# Changes to SUM and DIM 2

Posted by **Steve Eddins**,

Does this line of code make you raise your eyebrows in puzzlement?

c = sum(A,[1 2])

If so, you are likely an experienced MATLAB user who does not make a habit of carefully studying the release notes, line by line, every six months. So, let me tell you about this change to `sum` and other related functions.

I think of `sum` as a *vector-wise* function. Its basic definition is expressed in terms of its operation on a vector: `sum(v)`, where `v` is a vector, returns a scalar that is the sum of the elements of `v`.

v = [1 2 3 4 5 6]; sum(v)

ans = 6 times 7 divided 2, silly.

For `sum` and many, many other functions, MATLAB has a forgiving definition of the term "vector." It can refer to a single column (Px1) or a single row (1xP). The expression `sum(v)` doesn't care.

w = v' sum(w)

w = 1 2 3 4 5 6 ans = you can't fool me, the answer is still 21.

How about `sum` on a matrix? We just love magic squares around here, especially when we're talking about sums.

A = magic(3)

A = 8 1 6 3 5 7 4 9 2

What does `sum(A)` do? Remember what I said earlier - I think of `sum` as a vector-wise function, meaning that fundamentally it operates on vectors. If you pass it a matrix, it will treat that matrix as a **stack of vectors**. Specifically, it will treat the matrix as a stack of column vectors, computing the sum of each of them.

sum(A)

ans = 15 15 15

For the last two decades (and just a bit more), the `sum` function has accepted an optional argument that we call `DIM`. This argument lets you change the way `sum` treats a matrix (or a multidimensional array) as a stack of vectors. For example, the call `sum(A,2)` tells `sum` to treat `A` as a stack of row vectors and compute the sum of each one, result in a column vector containing row sums.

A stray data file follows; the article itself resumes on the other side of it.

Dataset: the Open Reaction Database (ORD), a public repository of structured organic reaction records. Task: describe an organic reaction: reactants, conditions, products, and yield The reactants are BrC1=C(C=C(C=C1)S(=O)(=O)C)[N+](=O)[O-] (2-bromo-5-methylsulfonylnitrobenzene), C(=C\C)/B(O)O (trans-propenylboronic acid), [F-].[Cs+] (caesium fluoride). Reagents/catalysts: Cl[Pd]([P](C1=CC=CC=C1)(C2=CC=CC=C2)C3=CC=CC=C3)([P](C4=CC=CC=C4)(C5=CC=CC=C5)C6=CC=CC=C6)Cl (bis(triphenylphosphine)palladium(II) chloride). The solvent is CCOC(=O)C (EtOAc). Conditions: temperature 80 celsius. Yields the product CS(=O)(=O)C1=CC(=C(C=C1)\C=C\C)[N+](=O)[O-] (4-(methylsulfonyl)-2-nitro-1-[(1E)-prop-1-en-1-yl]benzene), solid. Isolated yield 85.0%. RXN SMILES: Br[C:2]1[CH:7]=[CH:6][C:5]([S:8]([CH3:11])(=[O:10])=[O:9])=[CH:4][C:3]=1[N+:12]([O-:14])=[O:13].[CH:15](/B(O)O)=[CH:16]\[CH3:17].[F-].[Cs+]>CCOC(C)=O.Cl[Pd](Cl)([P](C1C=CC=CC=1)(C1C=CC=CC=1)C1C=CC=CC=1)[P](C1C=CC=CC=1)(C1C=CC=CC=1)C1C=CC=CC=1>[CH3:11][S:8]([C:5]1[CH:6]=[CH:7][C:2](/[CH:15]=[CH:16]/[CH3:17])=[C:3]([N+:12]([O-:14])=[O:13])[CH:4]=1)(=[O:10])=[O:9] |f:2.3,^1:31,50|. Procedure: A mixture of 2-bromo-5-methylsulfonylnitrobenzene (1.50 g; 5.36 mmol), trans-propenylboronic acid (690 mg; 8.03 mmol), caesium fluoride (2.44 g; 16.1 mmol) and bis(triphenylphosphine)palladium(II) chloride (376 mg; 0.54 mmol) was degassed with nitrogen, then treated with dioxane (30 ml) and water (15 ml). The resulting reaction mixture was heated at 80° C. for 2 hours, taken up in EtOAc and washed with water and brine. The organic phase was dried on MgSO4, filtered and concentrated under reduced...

sum(A,2)

ans = 15 15 15

Of course, a magic square has the same row sums as column sums, which is why a magic square was probably a bad choice for this example. However, my employment contract requires that I use `magic(3)` at every opportunity.

Now, suppose I have an RGB image, `F`, which is MxNx3, and I want to compute the sum of each of the three component images, `F(:,:,1)`, `F(:,:,2)`, and `F(:,:,3)`? For most of MATLAB history, this is what we would tell you to do: Compute the column sums and then compute the row sums of the result. (Or, you could do it the other way 'round and get the same answer.)

```
F = imread('peppers.png');
c = sum(sum(F,1),2)
```

c(:,:,1) = 23746472 c(:,:,2) = 13054194 c(:,:,3) = 11331211

OK, suppose I want to compute the sum of **all** the elements of `F`? The historical answer: convert `F` to a single column vector using the expression `F(:)` and then call `sum`.

sum(F(:))

ans = 48131877

But those coding patterns are **SO** R2018a. With the R2018b release, `DIM` can be a vector, and it call also be the string `"all"` (or `'all'`). Computing the sum of the each of the three component images can now be:

sum(F,[1 2])

ans(:,:,1) = 23746472 ans(:,:,2) = 13054194 ans(:,:,3) = 11331211

And computing the sum of all of the elements of the three-dimensional array can be:

sum(F,[1 2 3])

ans = 48131877

or

```
sum(F,"all")
```

ans = 48131877

After you have summed everything in sight that seems to need summing, you can check out these other MATLAB vector-wise functions that also have this new `DIM` behavior: `all`, `any`, `bounds`, `max`, `min`, `mean`, `median`, `mode`, `prod`, `std`, and `var`.

Let me leave you with a little bit of programming advice related to these functions. If you are certain that the input argument you are passing to one of these functions is a vector (because you constructed or computed it yourself), then you can safely use the single-input syntax, like `sum(v)`. Otherwise, I recommend that you always provide the optional `DIM` argument to avoid certain ambiguities associated with MATLAB's forgiving definition of "vector."

Get the MATLAB code

Published with MATLAB® R2019a

## 2 CommentsOldest to Newest

**1**of 2

size(A, dim)requires that dim is a scalar, but I sometimes want to use a vector, for example

size( ones(2, 3, 4), [3 1])would return [4 2], or the same as

arrayfun(@(n)size( ones(2, 3, 4), n), [3 1])

**2**of 2

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